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Vehicle Detection in Overhead Satellite Images Using a One-Stage Object Detection Model

Delia-Georgiana Stuparu
Radu-Ioan Ciobanu
1,* and
Ciprian Dobre
Faculty of Automatic Control and Computers, University Politehnica of Bucharest, RO-060042 Bucharest, Romania
National Institute for Research and Development in Informatics, RO-011455 Bucharest, Romania
Author to whom correspondence should be addressed.
Sensors 2020, 20(22), 6485;
Submission received: 24 September 2020 / Revised: 11 November 2020 / Accepted: 11 November 2020 / Published: 13 November 2020


In order to improve the traffic in large cities and to avoid congestion, advanced methods of detecting and predicting vehicle behaviour are needed. Such methods require complex information regarding the number of vehicles on the roads, their positions, directions, etc. One way to obtain this information is by analyzing overhead images collected by satellites or drones, and extracting information from them through intelligent machine learning models. Thus, in this paper we propose and present a one-stage object detection model for finding vehicles in satellite images using the RetinaNet architecture and the Cars Overhead With Context dataset. By analyzing the results obtained by the proposed model, we show that it has a very good vehicle detection accuracy and a very low detection time, which shows that it can be employed to successfully extract data from real-time satellite or drone data.

1. Introduction

An overview of the Earth from above can offer a plethora of information regarding the anthropogenic impact of the technological evolution from the last decades. Satellite images offer such data, which can be extremely useful in cartography, meteorology or monitoring. At the same time, traffic flow at the ground level is one of the main global issues, especially in urban areas. Monitoring traffic in a uniform manner is an important challenge in the present day. The solution used until recently is to employ surveillance cameras and sensors. However, there is a need for traffic monitoring on a large scale so that images obtained from video cameras can be validated by overview images, without the need for human intervention.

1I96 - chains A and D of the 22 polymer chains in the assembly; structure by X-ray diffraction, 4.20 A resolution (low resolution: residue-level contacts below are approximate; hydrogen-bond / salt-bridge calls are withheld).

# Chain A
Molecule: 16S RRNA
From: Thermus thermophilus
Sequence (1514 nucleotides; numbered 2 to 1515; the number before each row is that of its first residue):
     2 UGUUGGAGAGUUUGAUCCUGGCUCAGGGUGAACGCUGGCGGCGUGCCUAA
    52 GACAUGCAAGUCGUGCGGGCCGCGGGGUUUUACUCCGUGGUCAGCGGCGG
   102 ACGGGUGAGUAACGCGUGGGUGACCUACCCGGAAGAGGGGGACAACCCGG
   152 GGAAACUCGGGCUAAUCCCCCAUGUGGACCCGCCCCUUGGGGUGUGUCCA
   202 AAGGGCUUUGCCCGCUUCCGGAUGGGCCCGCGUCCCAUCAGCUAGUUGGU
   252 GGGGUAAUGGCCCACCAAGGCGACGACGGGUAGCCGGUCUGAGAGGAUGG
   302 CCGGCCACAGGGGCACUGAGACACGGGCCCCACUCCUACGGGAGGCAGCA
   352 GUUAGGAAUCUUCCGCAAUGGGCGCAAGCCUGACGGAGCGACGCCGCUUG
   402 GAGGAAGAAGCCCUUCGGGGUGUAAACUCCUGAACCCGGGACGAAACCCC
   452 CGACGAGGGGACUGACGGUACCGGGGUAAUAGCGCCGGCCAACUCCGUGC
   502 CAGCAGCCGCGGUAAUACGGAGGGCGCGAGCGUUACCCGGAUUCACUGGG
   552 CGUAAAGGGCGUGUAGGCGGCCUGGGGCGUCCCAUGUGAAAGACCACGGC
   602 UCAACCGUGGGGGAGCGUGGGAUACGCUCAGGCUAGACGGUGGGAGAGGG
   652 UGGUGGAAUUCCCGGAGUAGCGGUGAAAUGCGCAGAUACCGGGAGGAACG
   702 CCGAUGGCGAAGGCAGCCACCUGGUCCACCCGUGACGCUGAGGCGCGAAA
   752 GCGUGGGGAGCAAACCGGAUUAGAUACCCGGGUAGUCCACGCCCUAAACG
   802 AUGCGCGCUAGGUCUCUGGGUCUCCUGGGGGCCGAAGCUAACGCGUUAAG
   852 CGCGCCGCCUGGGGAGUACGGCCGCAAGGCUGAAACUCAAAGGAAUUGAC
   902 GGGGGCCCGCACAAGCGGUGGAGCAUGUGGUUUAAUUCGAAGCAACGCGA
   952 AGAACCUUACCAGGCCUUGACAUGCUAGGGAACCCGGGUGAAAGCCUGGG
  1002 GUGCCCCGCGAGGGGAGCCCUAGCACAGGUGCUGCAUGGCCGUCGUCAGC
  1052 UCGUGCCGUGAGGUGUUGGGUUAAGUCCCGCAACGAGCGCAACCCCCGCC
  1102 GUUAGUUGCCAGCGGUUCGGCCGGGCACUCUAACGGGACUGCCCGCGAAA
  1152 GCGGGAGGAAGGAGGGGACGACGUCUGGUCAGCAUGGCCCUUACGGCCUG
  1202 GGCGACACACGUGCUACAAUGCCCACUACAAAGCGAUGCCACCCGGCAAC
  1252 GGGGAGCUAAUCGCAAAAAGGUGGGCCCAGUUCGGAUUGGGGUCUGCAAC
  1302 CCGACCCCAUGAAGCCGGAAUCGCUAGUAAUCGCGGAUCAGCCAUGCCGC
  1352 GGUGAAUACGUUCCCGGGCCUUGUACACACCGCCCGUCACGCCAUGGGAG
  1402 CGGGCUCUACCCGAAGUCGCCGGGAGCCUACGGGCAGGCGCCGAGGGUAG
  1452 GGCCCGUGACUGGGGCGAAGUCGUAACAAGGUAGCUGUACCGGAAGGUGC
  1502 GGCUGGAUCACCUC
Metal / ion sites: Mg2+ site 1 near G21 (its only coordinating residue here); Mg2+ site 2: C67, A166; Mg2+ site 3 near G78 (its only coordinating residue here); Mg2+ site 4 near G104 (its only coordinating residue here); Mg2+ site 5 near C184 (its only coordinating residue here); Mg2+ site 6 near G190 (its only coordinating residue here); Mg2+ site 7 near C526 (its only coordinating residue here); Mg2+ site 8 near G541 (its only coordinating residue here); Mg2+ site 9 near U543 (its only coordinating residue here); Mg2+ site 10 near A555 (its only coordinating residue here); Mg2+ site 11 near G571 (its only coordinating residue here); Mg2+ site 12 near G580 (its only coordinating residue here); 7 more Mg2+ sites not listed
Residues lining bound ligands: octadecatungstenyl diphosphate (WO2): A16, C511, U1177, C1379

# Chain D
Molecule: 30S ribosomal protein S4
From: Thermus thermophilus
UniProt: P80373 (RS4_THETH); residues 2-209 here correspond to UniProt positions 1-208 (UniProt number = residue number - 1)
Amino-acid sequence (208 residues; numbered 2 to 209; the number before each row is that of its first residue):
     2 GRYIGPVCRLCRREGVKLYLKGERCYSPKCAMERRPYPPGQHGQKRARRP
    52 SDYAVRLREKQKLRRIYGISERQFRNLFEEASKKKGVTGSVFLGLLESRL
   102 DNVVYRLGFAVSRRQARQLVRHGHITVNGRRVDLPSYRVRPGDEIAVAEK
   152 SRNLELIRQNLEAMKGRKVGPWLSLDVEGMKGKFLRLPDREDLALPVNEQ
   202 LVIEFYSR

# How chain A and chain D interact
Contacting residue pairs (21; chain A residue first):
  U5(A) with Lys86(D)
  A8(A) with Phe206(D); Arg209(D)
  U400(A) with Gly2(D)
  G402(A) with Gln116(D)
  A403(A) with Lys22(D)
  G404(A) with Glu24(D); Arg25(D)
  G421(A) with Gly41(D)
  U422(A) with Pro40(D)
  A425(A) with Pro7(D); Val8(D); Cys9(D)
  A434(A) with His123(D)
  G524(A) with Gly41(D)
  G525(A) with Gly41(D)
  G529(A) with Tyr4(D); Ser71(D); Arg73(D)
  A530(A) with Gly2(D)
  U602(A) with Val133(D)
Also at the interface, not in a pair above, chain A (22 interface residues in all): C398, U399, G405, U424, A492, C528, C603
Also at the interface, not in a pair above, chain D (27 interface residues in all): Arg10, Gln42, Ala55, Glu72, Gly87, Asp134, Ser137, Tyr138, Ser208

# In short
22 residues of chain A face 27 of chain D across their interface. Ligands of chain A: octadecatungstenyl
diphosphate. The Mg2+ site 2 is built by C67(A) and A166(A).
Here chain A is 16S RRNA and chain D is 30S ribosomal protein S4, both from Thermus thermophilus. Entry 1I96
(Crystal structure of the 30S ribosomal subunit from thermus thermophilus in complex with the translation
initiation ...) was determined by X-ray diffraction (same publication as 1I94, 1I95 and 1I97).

In this context, many methods of vehicle detection have been proposed in recent years. The largest part of such approaches is dedicated to first-person perspectives, where the sought-after object has a large size. These models are generally applicable on video-captured images, offering information about spatially-restricted areas.
However, these images do not offer an overview, so, if we are talking about real-time decisions such as traffic light synchronization, they often prove useless. In such cases, overhead images might be the solution. Furthermore, these kinds of images offer data useful for creating statistics and even making predictions regarding traffic dynamics in the long term. In addition, collecting such images can be performed in a more localized and cheaper fashion, through the use of IoT-based solutions such as unmanned aerial vehicles (UAVs) [1], which would be able to fly above the roads of a neighborhood or a city and collect overhead images (either for later use or for live detection of vehicles and traffic monitoring). In order to improve the capabilities of such drone-based networks, they can be complemented with device-to-device communication in an opportunistic fashion [2], which would reduce the need for a large cloud or server infrastructure when collecting, aggregating and processing the data, since this could be done at a more local level.
A model trained to detect cars from overhead images with a high precision will be able to operate on drone-collected data, which would offer a major boost in today’s environment. Thus, creating such a model is the first step towards real-time vehicle detection. For these reasons, this paper has two major goals:
  • identify vehicles in satellite images with a high precision
  • create a model that is capable to detect vehicles from aerial images (such as drone-captured pictures) in real-time.
The necessity of not only identifying vehicles in satellite images, but doing so in a real-time fashion, is given by the fact that, in static images, the state of the detected vehicles cannot be easily inferred. The cars can be parked, they can move, they can have a certain direction, etc. Therefore, additional information is required, which is why such a detection needs to be performed continuously on live images captured by drones or sensors, thus forming the backbone of an intelligent traffic decongestion system. Such a system can even be extended by connecting the vehicles themselves to the infrastructure and making them act as sensors, consequently increasing the amount of available context knowledge.